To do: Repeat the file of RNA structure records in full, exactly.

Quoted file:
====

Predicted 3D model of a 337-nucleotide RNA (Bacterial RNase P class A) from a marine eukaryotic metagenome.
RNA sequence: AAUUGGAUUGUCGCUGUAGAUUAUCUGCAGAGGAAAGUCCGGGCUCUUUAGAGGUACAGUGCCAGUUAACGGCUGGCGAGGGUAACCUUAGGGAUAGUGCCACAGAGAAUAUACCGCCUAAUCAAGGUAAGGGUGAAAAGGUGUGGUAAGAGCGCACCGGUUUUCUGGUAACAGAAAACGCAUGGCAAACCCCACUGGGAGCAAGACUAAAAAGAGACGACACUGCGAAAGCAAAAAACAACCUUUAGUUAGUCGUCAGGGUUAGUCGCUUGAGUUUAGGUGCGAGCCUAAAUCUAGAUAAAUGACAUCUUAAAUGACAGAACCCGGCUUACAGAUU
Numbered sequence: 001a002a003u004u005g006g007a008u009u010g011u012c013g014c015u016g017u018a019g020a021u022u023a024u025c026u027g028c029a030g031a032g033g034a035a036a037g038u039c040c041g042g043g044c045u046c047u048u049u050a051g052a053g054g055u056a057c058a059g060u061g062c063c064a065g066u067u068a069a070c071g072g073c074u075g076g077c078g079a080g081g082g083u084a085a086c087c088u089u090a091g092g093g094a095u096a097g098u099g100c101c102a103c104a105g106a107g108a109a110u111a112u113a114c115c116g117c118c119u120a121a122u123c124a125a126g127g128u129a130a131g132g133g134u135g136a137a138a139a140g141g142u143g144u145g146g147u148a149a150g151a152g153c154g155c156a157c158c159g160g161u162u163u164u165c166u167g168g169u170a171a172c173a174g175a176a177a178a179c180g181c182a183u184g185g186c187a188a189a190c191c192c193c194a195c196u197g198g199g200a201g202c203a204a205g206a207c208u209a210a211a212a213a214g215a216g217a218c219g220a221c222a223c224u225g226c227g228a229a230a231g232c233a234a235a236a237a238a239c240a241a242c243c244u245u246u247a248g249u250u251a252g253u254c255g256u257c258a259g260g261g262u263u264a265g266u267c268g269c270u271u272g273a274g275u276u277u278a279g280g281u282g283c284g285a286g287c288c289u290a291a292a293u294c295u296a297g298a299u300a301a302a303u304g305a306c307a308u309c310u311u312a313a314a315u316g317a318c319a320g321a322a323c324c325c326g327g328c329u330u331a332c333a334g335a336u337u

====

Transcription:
Predicted 3D model of a 337-nucleotide RNA (Bacterial RNase P class A) from a marine eukaryotic metagenome.
RNA sequence: AAUUGGAUUGUCGCUGUAGAUUAUCUGCAGAGGAAAGUCCGGGCUCUUUAGAGGUACAGUGCCAGUUAACGGCUGGCGAGGGUAACCUUAGGGAUAGUGCCACAGAGAAUAUACCGCCUAAUCAAGGUAAGGGUGAAAAGGUGUGGUAAGAGCGCACCGGUUUUCUGGUAACAGAAAACGCAUGGCAAACCCCACUGGGAGCAAGACUAAAAAGAGACGACACUGCGAAAGCAAAAAACAACCUUUAGUUAGUCGUCAGGGUUAGUCGCUUGAGUUUAGGUGCGAGCCUAAAUCUAGAUAAAUGACAUCUUAAAUGACAGAACCCGGCUUACAGAUU
Numbered sequence: 001a002a003u004u005g006g007a008u009u010g011u012c013g014c015u016g017u018a019g020a021u022u023a024u025c026u027g028c029a030g031a032g033g034a035a036a037g038u039c040c041g042g043g044c045u046c047u048u049u050a051g052a053g054g055u056a057c058a059g060u061g062c063c064a065g066u067u068a069a070c071g072g073c074u075g076g077c078g079a080g081g082g083u084a085a086c087c088u089u090a091g092g093g094a095u096a097g098u099g100c101c102a103c104a105g106a107g108a109a110u111a112u113a114c115c116g117c118c119u120a121a122u123c124a125a126g127g128u129a130a131g132g133g134u135g136a137a138a139a140g141g142u143g144u145g146g147u148a149a150g151a152g153c154g155c156a157c158c159g160g161u162u163u164u165c166u167g168g169u170a171a172c173a174g175a176a177a178a179c180g181c182a183u184g185g186c187a188a189a190c191c192c193c194a195c196u197g198g199g200a201g202c203a204a205g206a207c208u209a210a211a212a213a214g215a216g217a218c219g220a221c222a223c224u225g226c227g228a229a230a231g232c233a234a235a236a237a238a239c240a241a242c243c244u245u246u247a248g249u250u251a252g253u254c255g256u257c258a259g260g261g262u263u264a265g266u267c268g269c270u271u272g273a274g275u276u277u278a279g280g281u282g283c284g285a286g287c288c289u290a291a292a293u294c295u296a297g298a299u300a301a302a303u304g305a306c307a308u309c310u311u312a313a314a315u316g317a318c319a320g321a322a323c324c325c326g327g328c329u330u331a332c333a334g335a336u337u